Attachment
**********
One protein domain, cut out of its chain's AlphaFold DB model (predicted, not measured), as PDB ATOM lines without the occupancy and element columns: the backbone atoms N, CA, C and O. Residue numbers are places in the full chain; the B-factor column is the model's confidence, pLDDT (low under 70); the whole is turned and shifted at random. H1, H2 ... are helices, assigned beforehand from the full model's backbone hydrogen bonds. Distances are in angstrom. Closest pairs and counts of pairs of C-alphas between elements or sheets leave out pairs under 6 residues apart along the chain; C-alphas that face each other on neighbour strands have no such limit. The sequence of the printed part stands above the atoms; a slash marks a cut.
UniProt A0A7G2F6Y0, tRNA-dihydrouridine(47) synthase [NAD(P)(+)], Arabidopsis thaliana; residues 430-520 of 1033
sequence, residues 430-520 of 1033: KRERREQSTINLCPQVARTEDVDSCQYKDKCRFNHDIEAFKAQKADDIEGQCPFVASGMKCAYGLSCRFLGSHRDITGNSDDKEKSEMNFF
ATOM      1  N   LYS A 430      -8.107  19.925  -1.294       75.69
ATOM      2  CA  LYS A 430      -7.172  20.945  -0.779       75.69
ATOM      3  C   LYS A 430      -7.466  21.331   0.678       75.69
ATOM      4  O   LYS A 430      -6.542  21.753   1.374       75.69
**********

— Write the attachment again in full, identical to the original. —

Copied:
One protein domain, cut out of its chain's AlphaFold DB model (predicted, not measured), as PDB ATOM lines without the occupancy and element columns: the backbone atoms N, CA, C and O. Residue numbers are places in the full chain; the B-factor column is the model's confidence, pLDDT (low under 70); the whole is turned and shifted at random. H1, H2 ... are helices, assigned beforehand from the full model's backbone hydrogen bonds. Distances are in angstrom. Closest pairs and counts of pairs of C-alphas between elements or sheets leave out pairs under 6 residues apart along the chain; C-alphas that face each other on neighbour strands have no such limit. The sequence of the printed part stands above the atoms; a slash marks a cut.
UniProt A0A7G2F6Y0, tRNA-dihydrouridine(47) synthase [NAD(P)(+)], Arabidopsis thaliana; residues 430-520 of 1033
sequence, residues 430-520 of 1033: KRERREQSTINLCPQVARTEDVDSCQYKDKCRFNHDIEAFKAQKADDIEGQCPFVASGMKCAYGLSCRFLGSHRDITGNSDDKEKSEMNFF
ATOM      1  N   LYS A 430      -8.107  19.925  -1.294       75.69
ATOM      2  CA  LYS A 430      -7.172  20.945  -0.779       75.69
ATOM      3  C   LYS A 430      -7.466  21.331   0.678       75.69
ATOM      4  O   LYS A 430      -6.542  21.753   1.374       75.69